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"Be who you are and say what you feel because those who mind don't matter and those who matter don't mind"

Dr Seuss


Thursday, 18 August 2022 10:49

Shame on You, shame on you!

Written by  Molly Watt
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I was diagnosed with Usher Syndrome in 2006, I was 12 years old.

I had no idea of the complexities or challenges that this condition held for me.

Having been born severely deaf just 2 years after my Usher diagnosis I was also registered blind.

Deafblind at 14 years old, I was not old enough to be thinking into adulthood but more about how I would access education, keeping in touch with my peer group, make up, girly things, the dreaded hormones, yes those wretched things that turn your world upside down as a teenager and all along the way deafblindness could not be ignored even though I often tried to put it out of mind!  Pretty hard when everything then evolved around support and accessibility.

You don’t just wake up and think ah yes I am deafblind and I can deal with it!  You struggle with it, you feel anxious with it, your mental health suffers as a result.  Then you are within that vicious circle of how, why, when! 

You find out who your friends are pretty quickly as I saw friend after friend or should I say ‘So called friends” turn their backs on me - yes, you all know who you are!  Actually don’t deserve mention except to say my real friends are still with me, they may be few but they are truly priceless.

Then there is support, how strange that on the eve of my 18th Birthday something quite miraculous happened……… I became an adult and most support withdrawn as for some bizarre reason overnight I became capable of living my life totally independently and without support!!  Arguably the time when I needed it most!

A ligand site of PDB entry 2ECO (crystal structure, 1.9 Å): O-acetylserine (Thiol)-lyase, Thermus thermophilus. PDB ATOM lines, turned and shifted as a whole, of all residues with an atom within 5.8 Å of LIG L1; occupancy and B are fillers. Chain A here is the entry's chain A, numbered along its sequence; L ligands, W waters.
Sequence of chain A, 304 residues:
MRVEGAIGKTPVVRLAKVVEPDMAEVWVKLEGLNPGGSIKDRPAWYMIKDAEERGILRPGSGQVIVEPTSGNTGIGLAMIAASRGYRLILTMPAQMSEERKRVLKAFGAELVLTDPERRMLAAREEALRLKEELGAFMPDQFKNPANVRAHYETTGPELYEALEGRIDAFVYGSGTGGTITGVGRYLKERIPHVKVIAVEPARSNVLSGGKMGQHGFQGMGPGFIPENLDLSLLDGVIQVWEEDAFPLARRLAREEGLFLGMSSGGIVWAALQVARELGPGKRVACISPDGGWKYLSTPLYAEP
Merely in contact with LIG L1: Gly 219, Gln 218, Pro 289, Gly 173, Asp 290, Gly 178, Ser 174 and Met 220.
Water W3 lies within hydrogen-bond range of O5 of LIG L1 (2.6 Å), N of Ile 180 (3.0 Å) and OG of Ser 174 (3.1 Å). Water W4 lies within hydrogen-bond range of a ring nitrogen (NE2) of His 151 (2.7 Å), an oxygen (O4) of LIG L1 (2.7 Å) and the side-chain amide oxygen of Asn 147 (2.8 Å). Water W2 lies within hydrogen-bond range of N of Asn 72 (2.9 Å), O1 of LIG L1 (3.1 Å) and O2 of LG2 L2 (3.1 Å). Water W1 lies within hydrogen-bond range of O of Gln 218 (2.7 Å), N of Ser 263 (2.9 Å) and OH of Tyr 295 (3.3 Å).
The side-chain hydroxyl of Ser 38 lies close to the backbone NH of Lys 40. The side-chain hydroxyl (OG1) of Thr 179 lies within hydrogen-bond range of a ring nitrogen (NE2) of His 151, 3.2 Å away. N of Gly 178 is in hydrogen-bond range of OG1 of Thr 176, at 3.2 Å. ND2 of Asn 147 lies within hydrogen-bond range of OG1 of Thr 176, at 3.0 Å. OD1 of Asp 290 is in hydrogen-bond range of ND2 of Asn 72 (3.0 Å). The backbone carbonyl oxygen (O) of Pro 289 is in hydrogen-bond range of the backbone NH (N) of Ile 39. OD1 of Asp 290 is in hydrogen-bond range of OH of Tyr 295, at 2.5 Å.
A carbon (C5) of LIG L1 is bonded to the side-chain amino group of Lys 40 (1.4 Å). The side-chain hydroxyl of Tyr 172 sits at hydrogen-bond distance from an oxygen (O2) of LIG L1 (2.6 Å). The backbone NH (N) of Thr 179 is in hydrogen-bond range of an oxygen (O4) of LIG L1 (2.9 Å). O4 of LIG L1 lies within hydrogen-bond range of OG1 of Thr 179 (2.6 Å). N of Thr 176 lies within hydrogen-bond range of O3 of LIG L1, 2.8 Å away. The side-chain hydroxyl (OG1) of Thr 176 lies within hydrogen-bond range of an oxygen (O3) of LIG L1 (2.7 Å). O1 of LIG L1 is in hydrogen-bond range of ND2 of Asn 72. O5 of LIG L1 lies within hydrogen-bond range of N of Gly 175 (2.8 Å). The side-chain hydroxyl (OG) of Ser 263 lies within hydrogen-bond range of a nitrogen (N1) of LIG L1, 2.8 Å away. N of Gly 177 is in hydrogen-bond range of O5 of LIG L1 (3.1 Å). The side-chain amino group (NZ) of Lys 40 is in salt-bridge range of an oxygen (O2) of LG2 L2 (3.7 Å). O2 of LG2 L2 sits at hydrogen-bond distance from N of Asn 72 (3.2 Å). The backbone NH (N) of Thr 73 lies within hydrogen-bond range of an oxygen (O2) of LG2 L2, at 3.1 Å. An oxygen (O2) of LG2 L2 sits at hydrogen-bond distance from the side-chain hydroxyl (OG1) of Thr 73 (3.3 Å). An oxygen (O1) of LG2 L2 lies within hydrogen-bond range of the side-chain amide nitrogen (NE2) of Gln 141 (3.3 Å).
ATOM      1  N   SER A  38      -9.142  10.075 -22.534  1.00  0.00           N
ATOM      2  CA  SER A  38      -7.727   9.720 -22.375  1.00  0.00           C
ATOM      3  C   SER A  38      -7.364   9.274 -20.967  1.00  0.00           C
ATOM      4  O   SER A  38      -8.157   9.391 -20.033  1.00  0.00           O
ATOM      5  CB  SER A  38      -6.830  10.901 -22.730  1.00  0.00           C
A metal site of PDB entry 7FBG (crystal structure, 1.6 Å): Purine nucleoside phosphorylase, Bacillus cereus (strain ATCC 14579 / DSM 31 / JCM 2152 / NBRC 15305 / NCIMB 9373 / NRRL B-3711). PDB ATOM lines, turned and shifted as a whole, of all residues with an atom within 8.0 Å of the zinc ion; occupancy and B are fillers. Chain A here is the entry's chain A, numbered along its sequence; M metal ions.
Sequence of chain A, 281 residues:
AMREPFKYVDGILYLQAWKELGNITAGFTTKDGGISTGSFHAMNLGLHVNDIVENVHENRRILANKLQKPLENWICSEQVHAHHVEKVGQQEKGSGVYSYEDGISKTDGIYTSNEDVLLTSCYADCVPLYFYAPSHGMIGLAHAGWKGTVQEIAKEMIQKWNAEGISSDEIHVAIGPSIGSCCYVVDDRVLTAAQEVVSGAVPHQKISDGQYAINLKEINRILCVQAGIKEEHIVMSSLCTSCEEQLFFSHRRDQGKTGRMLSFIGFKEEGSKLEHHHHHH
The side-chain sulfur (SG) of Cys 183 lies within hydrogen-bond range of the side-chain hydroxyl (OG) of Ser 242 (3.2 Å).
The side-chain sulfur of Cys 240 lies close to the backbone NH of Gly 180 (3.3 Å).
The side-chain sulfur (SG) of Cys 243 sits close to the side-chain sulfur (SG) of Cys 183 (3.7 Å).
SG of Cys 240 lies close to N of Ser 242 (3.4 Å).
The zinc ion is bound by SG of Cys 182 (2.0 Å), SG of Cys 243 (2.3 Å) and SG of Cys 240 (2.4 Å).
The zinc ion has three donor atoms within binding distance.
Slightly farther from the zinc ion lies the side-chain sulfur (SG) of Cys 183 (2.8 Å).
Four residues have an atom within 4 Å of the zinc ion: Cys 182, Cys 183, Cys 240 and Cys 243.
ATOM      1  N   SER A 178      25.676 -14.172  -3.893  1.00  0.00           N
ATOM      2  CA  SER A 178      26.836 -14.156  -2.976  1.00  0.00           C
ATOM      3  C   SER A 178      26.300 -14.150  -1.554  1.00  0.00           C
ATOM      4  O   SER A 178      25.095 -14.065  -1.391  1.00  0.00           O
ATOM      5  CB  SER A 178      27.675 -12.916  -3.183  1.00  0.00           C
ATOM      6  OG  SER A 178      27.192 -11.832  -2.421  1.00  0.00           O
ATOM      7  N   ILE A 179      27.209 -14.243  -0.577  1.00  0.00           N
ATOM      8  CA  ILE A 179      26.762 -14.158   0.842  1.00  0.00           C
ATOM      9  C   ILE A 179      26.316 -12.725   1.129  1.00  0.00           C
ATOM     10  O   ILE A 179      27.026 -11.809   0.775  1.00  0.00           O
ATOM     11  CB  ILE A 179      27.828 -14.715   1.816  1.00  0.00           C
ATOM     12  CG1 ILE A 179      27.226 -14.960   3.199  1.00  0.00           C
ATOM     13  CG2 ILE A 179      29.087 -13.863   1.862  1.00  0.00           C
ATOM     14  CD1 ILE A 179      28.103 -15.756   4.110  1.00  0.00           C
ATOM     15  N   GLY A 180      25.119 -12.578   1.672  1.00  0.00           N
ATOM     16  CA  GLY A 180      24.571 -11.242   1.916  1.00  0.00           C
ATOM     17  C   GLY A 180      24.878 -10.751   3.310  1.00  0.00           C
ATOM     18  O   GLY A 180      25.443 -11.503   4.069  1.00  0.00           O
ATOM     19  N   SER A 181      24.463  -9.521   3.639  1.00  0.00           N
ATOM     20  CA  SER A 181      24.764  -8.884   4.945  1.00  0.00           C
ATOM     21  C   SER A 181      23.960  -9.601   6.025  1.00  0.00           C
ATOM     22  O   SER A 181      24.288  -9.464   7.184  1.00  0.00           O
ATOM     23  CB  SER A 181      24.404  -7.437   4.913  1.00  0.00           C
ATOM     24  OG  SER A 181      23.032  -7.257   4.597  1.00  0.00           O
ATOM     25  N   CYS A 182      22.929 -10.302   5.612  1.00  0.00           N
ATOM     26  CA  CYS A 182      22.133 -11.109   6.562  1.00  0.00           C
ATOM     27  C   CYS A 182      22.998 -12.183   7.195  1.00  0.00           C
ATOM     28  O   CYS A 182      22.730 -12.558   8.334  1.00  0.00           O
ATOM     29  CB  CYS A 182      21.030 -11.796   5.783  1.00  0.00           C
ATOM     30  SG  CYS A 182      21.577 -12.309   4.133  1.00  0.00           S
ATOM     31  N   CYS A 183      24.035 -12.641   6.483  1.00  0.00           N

Many of those “So called” friends went off on their next challenge be it university, apprenticeship or work they didn’t look back and consider my challenges had now become greater, they didn’t consider their excitement was equalled by my feelings of isolation, the realisation that my pathway was to be very different.

Whilst the behaviour of the “So called friends” appeared selfish and thoughtless, I’m sure it wasn’t meant - their excitement was that of care free 18 year olds, sadly I never had that.

As a young adult I had somehow gotten through education, more using my strategies using technology as a deafblind person and of the tools and technology I will always be so grateful.

Technology enabled me to keep in touch virtually which was good and bad, good I could reach others without leaving my safe space and bad that I isolated myself further than my disability had already, however this was to change thanks to one of my best friends and Apple!

My friend put me forward for an interview, several interviews later I was taken on in the Reading store and for the first time in a long long time I felt part of a team and more importantly with some training and customer facing I realised that the strategies I had adopted so early on were actually not just valuable to me but also to others and from there my journey and passion with assistive technologies, tools and accessibility began.

My passion expands from technology the how and why for those living with my condition but also for all disabilities, acquired disabilities, our ageing population and indeed the benefits for all.

Many will have seen me speak, heard my story, seen me in action on my own, my passion and determination to make a difference.

Many will have seen or worked with me at Nexer where I feel a valued member of the team, a team I feel so fortunate to be a part of.

Life goes on and I live my life as positively and independently as is possible.

Throughout my life I have felt let down, had my hopes shattered but each time thanks to family and my few close friends I have managed to pick myself up and keep going.

So the next chapter of my life I had to think about very carefully.